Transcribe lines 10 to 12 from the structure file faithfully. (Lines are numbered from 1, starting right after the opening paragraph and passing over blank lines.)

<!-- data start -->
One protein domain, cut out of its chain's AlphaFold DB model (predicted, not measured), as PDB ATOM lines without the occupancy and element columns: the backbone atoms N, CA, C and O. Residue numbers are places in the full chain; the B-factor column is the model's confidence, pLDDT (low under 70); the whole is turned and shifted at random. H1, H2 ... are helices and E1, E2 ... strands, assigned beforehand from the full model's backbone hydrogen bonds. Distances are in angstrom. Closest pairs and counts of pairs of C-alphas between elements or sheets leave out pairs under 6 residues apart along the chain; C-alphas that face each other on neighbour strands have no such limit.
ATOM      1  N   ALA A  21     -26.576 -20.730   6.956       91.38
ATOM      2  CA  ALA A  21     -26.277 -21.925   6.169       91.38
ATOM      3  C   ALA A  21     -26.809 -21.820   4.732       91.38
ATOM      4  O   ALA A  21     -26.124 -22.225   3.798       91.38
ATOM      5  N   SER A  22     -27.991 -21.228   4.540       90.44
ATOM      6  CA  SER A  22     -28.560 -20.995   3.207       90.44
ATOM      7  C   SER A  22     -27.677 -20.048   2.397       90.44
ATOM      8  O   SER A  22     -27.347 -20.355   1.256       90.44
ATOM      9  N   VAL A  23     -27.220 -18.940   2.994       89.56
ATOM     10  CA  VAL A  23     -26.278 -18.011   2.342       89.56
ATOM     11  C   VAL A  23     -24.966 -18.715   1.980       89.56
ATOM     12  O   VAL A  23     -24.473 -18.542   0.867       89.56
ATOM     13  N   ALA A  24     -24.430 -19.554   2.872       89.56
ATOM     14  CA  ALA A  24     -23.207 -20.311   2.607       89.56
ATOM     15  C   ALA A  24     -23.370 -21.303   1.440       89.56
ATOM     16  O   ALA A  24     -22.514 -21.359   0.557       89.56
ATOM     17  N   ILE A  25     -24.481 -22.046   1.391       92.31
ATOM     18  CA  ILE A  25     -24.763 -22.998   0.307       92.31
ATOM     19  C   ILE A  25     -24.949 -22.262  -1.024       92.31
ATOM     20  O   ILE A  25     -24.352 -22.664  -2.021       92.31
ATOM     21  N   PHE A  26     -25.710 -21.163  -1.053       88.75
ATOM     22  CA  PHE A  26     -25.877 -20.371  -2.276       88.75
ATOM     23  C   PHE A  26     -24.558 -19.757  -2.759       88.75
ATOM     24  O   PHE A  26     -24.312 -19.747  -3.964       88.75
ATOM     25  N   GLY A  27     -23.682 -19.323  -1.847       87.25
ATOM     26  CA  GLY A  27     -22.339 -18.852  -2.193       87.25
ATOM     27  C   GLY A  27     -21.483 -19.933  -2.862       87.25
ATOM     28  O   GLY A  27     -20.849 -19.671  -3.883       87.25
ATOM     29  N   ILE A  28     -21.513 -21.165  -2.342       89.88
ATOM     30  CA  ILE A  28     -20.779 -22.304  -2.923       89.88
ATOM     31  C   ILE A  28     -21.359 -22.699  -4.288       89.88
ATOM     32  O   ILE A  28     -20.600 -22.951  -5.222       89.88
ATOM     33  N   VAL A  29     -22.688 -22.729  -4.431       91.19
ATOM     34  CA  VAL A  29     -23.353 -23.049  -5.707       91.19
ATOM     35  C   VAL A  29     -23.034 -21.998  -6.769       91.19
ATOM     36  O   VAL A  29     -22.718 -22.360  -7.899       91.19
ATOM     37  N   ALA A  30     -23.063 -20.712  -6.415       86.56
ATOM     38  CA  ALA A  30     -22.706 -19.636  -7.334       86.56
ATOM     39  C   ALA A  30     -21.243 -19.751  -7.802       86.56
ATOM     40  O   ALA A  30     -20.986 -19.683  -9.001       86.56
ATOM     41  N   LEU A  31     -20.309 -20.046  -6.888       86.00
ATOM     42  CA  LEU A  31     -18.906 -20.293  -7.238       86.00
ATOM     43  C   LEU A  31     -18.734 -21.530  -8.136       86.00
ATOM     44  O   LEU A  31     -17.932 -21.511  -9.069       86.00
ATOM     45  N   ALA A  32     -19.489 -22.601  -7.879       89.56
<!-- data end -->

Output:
ATOM     10  CA  VAL A  23     -26.278 -18.011   2.342       89.56
ATOM     11  C   VAL A  23     -24.966 -18.715   1.980       89.56
ATOM     12  O   VAL A  23     -24.473 -18.542   0.867       89.56